Friday, July 17, 2009

Outsourcing Woes for Boeing

Boeing has been beset with labor issues in the past. Boeing's strategy to deal with this going forward is to outsource more of the work. About 30% of the 777 is manufactured by Boeing's partners and assembled by Boeing. The 787 plan was to outsource even more. This could have three effects. First, more technical jobs in manufacturing, where workers have more bargaining power, go to suppliers while the less technical "snap together" assembly jobs remain with Boeing. Second, multiple production lines make Boeing less vulnerable to disruptions. Third, by being more focused on what they do best, suppliers may eke out efficiencies in production.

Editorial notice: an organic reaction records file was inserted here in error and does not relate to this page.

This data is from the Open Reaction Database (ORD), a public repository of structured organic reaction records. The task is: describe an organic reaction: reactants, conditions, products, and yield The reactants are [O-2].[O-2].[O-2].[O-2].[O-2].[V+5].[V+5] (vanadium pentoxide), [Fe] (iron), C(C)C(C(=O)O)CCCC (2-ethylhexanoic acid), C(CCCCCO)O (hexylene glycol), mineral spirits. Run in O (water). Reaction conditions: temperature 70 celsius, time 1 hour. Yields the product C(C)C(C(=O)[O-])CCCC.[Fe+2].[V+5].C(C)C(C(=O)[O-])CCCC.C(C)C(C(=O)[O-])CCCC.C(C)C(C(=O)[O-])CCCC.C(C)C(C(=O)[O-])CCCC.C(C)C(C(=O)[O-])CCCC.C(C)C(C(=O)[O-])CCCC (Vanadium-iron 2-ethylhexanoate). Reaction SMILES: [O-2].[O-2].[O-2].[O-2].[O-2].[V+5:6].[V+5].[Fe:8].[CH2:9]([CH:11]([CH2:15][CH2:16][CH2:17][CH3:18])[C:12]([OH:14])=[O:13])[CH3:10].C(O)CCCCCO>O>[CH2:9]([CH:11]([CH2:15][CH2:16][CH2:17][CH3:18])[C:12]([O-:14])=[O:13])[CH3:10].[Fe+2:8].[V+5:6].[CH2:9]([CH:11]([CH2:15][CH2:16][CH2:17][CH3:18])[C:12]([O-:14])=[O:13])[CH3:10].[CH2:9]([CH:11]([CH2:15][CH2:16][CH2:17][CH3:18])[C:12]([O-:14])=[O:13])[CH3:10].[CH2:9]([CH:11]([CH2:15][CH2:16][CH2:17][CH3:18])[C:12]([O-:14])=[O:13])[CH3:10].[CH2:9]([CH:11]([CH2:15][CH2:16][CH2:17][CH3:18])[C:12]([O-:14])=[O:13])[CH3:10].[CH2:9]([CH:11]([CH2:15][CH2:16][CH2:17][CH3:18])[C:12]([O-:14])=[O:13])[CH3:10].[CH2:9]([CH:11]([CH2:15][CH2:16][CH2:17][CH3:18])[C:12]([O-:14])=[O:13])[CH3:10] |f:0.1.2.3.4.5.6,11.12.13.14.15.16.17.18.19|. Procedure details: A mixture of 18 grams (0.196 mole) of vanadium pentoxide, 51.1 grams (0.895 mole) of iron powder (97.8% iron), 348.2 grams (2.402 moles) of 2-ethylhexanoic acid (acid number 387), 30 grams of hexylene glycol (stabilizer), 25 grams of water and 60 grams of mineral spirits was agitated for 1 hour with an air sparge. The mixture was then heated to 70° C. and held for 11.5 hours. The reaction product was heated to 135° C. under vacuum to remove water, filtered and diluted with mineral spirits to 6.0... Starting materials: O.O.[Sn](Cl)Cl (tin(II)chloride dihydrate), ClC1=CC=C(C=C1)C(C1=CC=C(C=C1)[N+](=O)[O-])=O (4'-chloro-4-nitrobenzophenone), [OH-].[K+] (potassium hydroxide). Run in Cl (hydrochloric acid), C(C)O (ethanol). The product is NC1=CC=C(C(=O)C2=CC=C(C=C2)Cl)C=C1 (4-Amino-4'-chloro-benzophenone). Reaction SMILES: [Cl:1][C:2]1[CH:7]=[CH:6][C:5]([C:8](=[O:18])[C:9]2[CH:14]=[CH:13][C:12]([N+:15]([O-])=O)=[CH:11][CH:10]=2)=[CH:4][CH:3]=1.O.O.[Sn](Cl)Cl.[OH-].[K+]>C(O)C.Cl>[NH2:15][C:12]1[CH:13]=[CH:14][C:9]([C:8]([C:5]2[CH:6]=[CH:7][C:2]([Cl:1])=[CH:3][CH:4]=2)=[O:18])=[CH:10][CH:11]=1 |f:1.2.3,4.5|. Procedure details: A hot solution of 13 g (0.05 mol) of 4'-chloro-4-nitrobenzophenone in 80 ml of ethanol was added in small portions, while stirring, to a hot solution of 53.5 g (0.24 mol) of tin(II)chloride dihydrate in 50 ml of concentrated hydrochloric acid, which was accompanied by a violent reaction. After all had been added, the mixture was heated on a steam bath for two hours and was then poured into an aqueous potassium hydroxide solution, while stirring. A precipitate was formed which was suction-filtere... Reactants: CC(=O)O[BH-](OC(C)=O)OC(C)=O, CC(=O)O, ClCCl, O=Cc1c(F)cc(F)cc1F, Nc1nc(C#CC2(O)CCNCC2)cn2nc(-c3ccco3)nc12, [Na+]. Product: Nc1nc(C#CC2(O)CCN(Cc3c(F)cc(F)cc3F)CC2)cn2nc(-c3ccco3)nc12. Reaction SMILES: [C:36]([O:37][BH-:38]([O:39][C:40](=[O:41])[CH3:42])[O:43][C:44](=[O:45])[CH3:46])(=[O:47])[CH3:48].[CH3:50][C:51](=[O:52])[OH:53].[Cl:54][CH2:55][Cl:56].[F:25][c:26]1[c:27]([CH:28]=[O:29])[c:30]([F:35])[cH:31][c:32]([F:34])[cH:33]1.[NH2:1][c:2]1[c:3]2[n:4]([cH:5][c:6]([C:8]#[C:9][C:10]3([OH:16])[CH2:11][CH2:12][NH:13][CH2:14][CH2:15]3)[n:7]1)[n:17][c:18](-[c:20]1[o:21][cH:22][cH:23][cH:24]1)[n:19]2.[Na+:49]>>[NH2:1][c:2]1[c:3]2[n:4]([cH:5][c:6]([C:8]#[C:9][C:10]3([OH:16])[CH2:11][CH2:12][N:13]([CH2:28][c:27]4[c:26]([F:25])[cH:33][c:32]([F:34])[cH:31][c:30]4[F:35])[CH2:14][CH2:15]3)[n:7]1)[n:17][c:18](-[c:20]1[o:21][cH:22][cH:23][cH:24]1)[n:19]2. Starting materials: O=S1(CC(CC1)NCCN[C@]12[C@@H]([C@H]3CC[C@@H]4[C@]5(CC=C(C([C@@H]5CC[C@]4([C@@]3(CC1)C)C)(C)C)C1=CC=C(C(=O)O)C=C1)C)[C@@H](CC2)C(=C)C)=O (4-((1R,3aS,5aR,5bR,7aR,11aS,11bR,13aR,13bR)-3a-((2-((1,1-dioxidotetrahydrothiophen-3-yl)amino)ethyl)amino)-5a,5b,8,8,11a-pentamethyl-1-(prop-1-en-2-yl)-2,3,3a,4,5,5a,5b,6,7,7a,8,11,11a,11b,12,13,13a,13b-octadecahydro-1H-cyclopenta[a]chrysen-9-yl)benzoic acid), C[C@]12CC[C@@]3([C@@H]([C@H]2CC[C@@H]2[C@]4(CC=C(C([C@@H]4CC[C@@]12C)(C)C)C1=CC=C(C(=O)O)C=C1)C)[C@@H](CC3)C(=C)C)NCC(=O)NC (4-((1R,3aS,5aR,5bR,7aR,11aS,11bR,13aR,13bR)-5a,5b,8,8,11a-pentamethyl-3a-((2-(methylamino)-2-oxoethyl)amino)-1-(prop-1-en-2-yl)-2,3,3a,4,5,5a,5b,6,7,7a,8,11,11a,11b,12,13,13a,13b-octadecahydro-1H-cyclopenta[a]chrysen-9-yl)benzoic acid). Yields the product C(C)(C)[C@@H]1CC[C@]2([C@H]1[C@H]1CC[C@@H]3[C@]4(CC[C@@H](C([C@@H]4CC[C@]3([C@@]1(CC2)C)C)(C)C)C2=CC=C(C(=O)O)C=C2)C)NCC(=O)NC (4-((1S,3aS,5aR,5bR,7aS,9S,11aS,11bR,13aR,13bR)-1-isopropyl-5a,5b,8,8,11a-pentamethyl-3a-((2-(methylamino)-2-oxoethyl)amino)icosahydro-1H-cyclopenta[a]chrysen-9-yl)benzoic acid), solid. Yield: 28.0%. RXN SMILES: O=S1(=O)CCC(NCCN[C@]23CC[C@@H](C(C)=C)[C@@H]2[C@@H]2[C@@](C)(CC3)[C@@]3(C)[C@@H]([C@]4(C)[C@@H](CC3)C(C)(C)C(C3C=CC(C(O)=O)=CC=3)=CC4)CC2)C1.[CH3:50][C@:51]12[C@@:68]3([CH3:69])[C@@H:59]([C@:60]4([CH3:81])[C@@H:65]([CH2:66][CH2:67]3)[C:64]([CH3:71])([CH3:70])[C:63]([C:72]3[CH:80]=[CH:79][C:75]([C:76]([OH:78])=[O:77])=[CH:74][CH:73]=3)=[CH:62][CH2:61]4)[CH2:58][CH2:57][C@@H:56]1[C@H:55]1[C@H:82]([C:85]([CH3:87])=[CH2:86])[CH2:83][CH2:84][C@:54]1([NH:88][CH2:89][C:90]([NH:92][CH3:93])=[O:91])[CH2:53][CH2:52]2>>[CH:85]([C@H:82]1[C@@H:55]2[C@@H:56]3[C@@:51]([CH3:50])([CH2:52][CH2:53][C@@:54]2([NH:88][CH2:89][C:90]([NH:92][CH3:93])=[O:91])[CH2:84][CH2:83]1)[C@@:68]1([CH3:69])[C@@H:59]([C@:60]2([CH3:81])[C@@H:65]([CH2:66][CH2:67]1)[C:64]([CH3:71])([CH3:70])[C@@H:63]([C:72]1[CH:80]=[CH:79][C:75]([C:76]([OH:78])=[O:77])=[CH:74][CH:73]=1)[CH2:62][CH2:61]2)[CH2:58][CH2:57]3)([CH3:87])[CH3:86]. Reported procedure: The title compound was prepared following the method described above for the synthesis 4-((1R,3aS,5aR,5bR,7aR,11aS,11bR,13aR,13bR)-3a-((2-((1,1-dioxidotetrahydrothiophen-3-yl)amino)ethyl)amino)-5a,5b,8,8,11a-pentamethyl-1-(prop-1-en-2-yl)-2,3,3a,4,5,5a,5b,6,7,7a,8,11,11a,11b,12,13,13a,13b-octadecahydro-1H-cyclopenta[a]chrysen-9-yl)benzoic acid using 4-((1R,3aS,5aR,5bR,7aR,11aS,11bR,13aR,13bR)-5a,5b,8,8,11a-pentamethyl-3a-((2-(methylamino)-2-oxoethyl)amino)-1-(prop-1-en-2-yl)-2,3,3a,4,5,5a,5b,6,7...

Alas, it is not so easy to change production methods in this industry. Delivery of the 787 Dreamliner has been delayed again. A main culprit has been coordinating the various elements of the expanded supply chain. Manufacture of fuselage sections by Vought seems to have been especially plagued. Enough so that the Vought executive in charge was fired. It seems as though problems of incentives, hold up, and monitoring of arm-length operations were not fully appreciated. In the end, Boeing had to take an ownership stake in the operation earlier this year and buy out the Vought operations altogether earlier this month. Perhaps the experience with other suppliers was more positive, but this indicates that the supply chain is only as strong as its weakest link.

No comments:

Post a Comment